That was a very well-thought out and well-written article. Your pictures are also very beautiful, they make me want to go shoot right now. I love my Fuji cameras, but they’re just tools with strengths and weaknesses. And I’m the same way with my on/off switch.. I’m afraid I’ll wear it out faster than the rest of the camera.

  • Reply
    September 24, 2017 at 7:36 am

    the more recent photo for today on flickr have been taken with leica m9… haha)

  • Reply
    Xiaosu Han
    September 27, 2017 at 7:15 am

    Yes! I have gotten a M9 in the meantime 🙂

    I was about to write an article regarding it…

  • Reply
    October 26, 2017 at 10:50 pm

    Beautiful colors. No, I will not ask for settings;)

  • Reply
    Richard Alton
    February 4, 2018 at 6:32 pm

    Excellent post. I’ve arrived late at the party, but there’s still lots of good food for thought. Having used the Leica M3 and M6 for many years, I turned to an M8 when I moved to Zambia in 2015. Importing photo chemicals to Zambia? Are you joking? The quirky framelines on the Leica M8 sometimes drive me mad, then I fall back in love with it. The straightforward menu is perfect for a technophobe like me. I’ve often thought about buying a Fuji X-Pro, but their reputation for complex menus has put me off. Thanks again, Xiaosu.

  • Reply
    April 9, 2018 at 2:01 pm

    Now I found someone understand and shared the same feeling. This is the same thing happened to me. I have decided to switch from M10 to X-Pro2 now.

  • Reply
    August 17, 2018 at 9:26 am

    I am looking to buy a Fujifilm XT20 and use a Leica lens in order to enter the digital age and attend a year of photography training. Easier workflow, editing, etc …

    I am shooting 50mm on film and I am doing street photography, although I don’t like the term since I am more interested in people than street 😛

    What would you suggest as a versatile Leica lens to use on the Fuji for my intended use ? Since I am a father of two, I am referring to used Leica lenses and not the new, expensive editions.

    Maybe in the future will keep the lens and buy an M6 body.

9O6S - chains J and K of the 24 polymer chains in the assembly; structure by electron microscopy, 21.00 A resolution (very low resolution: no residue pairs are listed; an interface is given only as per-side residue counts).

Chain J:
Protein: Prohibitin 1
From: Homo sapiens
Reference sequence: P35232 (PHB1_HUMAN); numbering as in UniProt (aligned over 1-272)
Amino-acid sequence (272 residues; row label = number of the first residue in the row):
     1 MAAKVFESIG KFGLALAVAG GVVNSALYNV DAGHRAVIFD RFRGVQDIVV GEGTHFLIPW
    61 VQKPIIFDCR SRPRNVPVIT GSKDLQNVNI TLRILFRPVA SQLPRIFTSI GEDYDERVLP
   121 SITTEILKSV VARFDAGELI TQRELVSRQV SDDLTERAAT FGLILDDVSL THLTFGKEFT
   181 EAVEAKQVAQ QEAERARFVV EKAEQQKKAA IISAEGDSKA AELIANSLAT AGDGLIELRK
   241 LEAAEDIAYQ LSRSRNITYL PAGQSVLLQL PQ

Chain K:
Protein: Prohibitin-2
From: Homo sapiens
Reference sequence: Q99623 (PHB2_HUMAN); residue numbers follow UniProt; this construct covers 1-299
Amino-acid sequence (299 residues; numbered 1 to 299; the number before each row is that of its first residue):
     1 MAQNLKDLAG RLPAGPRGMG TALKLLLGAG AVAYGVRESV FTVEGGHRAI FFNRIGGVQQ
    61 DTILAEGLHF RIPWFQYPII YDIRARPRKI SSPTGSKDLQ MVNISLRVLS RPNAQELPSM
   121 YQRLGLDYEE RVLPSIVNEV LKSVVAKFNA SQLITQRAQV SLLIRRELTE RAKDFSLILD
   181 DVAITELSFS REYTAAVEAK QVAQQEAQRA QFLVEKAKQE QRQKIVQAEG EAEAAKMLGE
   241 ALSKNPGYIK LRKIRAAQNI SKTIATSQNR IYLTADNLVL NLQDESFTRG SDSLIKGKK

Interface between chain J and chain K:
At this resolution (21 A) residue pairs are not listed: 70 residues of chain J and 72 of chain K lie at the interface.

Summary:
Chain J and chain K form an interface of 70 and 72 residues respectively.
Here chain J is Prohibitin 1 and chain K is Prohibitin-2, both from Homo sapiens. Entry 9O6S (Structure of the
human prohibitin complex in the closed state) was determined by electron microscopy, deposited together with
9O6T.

• Reply
      Hamish Gill
      August 18, 2018 at 8:28 pm

      Why Leica? Why not zeiss? The ZM 35mm lenses are stunning and are a fraction of the price of anything made by leica

    • Reply
      Xiaosu Han
      August 19, 2018 at 7:31 am

      It really depends if you are set on getting a Leica lens. The really only “cost-effective” one under 50mm is the 40mm Summicron. Great lens and can be bought on a budget. All the 35mm Summicrons and Summiluxes come with quite a hefty price tag.

      One of my favorites that I use almost daily is the MS-Optical Apoqualia 35mm 1.4, although it has a very special look wide open. My absolute favorite 35mm for M-mount in regards of value is the Canon 35mm f2.0 in LTM mount. Very cheap but perfect build quality and awesome pictures.

  • Reply
    November 8, 2018 at 8:22 pm

    Can I ask about lens that you used for that photos?

  • Reply
    November 8, 2018 at 9:15 pm

    Hi! What adapter do I need to shoot with Canon 35mm f2.0 LTM ? Did you tested Canon 35mm f/1.5 LTM ?

    • Reply
      Hamish Gill
      November 10, 2018 at 9:18 pm

      If I was looking to adapt an ltm lens to a fuji I would get a leica m to fuji adapter and a ltm to m adapter

  • Reply
    January 22, 2019 at 2:57 pm

    What adapter are you using for the Apoqualia-G?

    • Reply
      Xiaosu Han
      January 23, 2019 at 9:48 am

      A Leica M adapter works well! I’ve gotten a cheap one off ebay.

  • Reply
    Nigel Vernon
    March 6, 2019 at 6:45 am

    Is it possible to use an Fuji X lens on a Leica? Anyone tired it?

    • Reply
      Hamish Gill
      March 7, 2019 at 9:43 pm

      Unlikely without the relevant connections – both focus and aperture in the fuji lenses is electronically controlled!

  • Reply
    March 29, 2019 at 10:04 am

    I guess another solution on the digital front would be to use the smallest capacity memory cards available. Maybe have one in the camera, and one spare ‘just in case’ something unexpected turns up.

    The small capacity memory cards & shooting RAW (big file size) will limit the number of shots you can take, which makes each one more ‘precious’ to get right, which will slow you down & make you question pressing the shutter more.

    A broken ‘delete’ button on the camera might help too 😉

  • Reply
    Gustavo Sil
    May 8, 2019 at 10:05 pm

    I want to buy my first camera after a bad experience with a canon that I had I did not adapt to the size and weight, so I thought of a fuji already I like leica cameras I think so beautiful but the price is very high, so I was looking at a fuji x100 that in which models xpro1 and x-e1 are the cheapest and that in which could buy more easily taking the factor that would have to buy a lens if it were xpro1 or x-e1, I’m afraid to buy some of these 3 cameras I regret to spend less instead of buying something newer with the x100s or x-e2, could you help me on which camera I could buy which of these models would be more affordable and with a better cost benefit